Gini

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  • 1. Dynamics of libre software communities Analysis of the concentration of parameters in libre software communities Master on Free Software
  • 2. 1. The problem Measure the concentration (or level of ● inequality) of the distribution of a certain parameter among the members of a population. Usually depends on 'subjective' opinion. – Can we represent this graphically? – Can we quantify it? – Master on Free Software
  • 3. 2. Lorenz curve Graphical representation of inequality. ● Steps: ● 1. Sort the values of the parameter for each member from lowest to highest. 2. Cumulative sum of parameter's values --> calculate cumulative %. 3. Represent those results against the cumulative % of individuals in the population. Master on Free Software
  • 4. 3. Example: Lorenz curve Distribution of the hectares of terrain ● cultivated by 10 farmers. 1 7,5 6,5 7,5 7,5 1 6,5 7,5 1 First, we have to sort the values, from lowest – to highest: 1; 1; 1; 4; 6,5; 6,5; 7,5; 7,5; 7,5; 7,5 ● Master on Free Software
  • 5. 3. Example: Lorenz curve Work out values for graphic: (p(i)~q(i)). ● x(i) N(i) u(i) p(i) q(i) 1 1 1 10 2 1 2 2 20 4 1 3 3 30 6 4 4 7 40 14 6,5 5 13,5 50 27 6,5 6 20 60 40 7,5 7 27,5 70 55 7,5 8 35 80 70 7,5 9 42,5 90 85 7,5 10 50 100 100 Master on Free Software
  • 6. 3 Example: Lorenz Curve Plot the graph. ● 100 90 80 70 60 Equitative distribu- 50 tion Lorenz curve 40 30 20 10 0 0 10 20 30 40 50 60 70 80 90 100 Master on Free Software
  • 7. 3. Example: Lorenz Curve Problem: Comparing inequality levels of ● different distributions. 100 100 90 90 80 80 70 70 60 60 Equitative Equitative 50 50 distribution distribution Case 1 Case 3 40 40 Case 2 Case 4 30 30 20 20 10 10 0 0 0 10 20 30 40 50 60 70 80 90 100 0 10 20 30 40 50 60 70 80 90 100 Master on Free Software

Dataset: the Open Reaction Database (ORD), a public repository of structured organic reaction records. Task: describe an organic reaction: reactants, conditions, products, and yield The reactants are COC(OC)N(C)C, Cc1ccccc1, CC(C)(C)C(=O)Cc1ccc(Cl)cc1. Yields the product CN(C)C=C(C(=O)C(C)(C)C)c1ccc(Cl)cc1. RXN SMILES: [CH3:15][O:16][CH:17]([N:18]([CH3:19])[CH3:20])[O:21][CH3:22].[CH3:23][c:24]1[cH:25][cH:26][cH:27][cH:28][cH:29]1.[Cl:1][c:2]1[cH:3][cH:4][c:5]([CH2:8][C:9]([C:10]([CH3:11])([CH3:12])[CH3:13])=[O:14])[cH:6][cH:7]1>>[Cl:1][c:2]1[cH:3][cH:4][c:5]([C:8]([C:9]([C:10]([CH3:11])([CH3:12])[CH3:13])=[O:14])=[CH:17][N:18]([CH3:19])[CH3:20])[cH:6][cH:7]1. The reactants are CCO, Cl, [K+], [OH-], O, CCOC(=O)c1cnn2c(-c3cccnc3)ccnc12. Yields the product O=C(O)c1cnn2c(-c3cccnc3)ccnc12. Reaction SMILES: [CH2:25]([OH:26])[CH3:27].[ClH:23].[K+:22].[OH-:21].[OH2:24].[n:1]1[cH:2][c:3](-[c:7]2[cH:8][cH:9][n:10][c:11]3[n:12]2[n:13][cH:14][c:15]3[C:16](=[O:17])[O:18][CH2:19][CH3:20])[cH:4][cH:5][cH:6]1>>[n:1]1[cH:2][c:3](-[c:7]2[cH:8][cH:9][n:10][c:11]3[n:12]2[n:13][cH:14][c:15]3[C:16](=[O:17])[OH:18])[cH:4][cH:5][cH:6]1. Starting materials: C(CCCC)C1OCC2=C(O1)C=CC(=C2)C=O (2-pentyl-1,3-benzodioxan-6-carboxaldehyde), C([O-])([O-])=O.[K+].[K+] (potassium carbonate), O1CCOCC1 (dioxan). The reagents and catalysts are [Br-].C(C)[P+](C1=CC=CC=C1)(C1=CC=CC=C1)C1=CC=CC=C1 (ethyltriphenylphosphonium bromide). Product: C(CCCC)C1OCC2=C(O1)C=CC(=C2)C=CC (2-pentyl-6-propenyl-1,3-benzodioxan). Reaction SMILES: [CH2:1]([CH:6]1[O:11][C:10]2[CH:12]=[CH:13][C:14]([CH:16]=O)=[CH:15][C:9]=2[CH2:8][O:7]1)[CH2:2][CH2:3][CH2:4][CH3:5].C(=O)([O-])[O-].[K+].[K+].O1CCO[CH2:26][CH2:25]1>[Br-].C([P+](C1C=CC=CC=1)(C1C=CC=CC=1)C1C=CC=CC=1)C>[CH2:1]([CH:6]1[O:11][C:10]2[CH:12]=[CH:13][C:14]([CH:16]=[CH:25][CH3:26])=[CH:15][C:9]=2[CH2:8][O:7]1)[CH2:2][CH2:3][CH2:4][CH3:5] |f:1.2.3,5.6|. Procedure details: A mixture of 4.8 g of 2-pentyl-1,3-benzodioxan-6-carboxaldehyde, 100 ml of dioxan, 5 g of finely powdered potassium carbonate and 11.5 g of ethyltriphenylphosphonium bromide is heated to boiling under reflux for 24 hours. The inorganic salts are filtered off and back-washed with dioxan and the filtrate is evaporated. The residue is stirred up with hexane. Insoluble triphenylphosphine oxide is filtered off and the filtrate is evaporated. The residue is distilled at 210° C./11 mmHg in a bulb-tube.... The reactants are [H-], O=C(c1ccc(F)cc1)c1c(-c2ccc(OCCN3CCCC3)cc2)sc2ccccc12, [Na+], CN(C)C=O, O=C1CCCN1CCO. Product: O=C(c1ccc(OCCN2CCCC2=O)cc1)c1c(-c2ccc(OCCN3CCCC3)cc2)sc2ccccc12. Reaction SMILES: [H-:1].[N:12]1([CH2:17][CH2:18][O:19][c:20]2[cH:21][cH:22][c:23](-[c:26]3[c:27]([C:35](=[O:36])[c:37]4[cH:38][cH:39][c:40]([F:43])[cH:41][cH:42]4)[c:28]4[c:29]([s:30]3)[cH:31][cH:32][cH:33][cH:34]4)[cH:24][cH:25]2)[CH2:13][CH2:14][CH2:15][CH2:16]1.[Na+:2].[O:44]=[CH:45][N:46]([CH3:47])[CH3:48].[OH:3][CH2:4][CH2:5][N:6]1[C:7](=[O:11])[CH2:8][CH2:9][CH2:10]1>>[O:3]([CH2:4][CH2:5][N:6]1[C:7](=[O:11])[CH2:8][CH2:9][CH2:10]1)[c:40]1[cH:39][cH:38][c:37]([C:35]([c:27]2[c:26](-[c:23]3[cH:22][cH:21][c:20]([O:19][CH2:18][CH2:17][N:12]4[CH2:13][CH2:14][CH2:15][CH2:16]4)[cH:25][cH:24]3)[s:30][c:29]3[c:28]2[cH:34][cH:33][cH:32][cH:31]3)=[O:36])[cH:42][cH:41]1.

• 8. 4. Conclusions about the Lorenz curve Graphical resume of the concentration of ● a certain distribution. Very useful to offer a general picture of the – whole case under study. It is invariant with respect to scale changes – (uses %). Some drawbacks. – We cannot compare crossing Lorenz curves. ● It is difficult to quickly compare different case ● studies. Master on Free Software
  • 9. 5. The Gini coefficient Introduced by Corrado Gini in 1936. ● Original intention: Measure inequalities in the – wealth distribution within a population . Corrado Gini. (May 23, 1884 - March 13, 1965) Master on Free Software
  • 10. 5. The Gini Coefficient It allows us to quantify the inequality ● level of a distribution, with a single value. More condensed resume than the Lorenz – curve. But we loose more information about the precise ● details of the distribution. We can quickly compare the inequality of – different distributions. Comparing the Gini coefficients for each one. ● Master on Free Software
  • 11. 5. The Gini Coefficient The Gini coefficient is given by: ● n−1 ∑ [p i−qi] i=1 Notice that the G= summatory goes from 1 to n-1 n−1 ∑ p i i=1 Master on Free Software
  • 12. 5. The Gini coefficient Geometrically: Area between the line of ● perfect equality and the Lorenz curve. 100 90 80 Gini coefficient 70 60 Equitative distribu- 50 tion Lorenz curve 40 30 20 10 0 0 10 20 30 40 50 60 70 80 90 100 Master on Free Software
  • 13. 5. The Gini coefficient Some properties: ● It can take values in the interval [0, 1]. – It allows us to compare distributions with – crossing Lorenz curves. It is not affected by scale changes. – It is independent from the absolute level of – the values of the distribution. We can compare distribution of the same ● parameter in different population, or in the same population at different points in time. Master on Free Software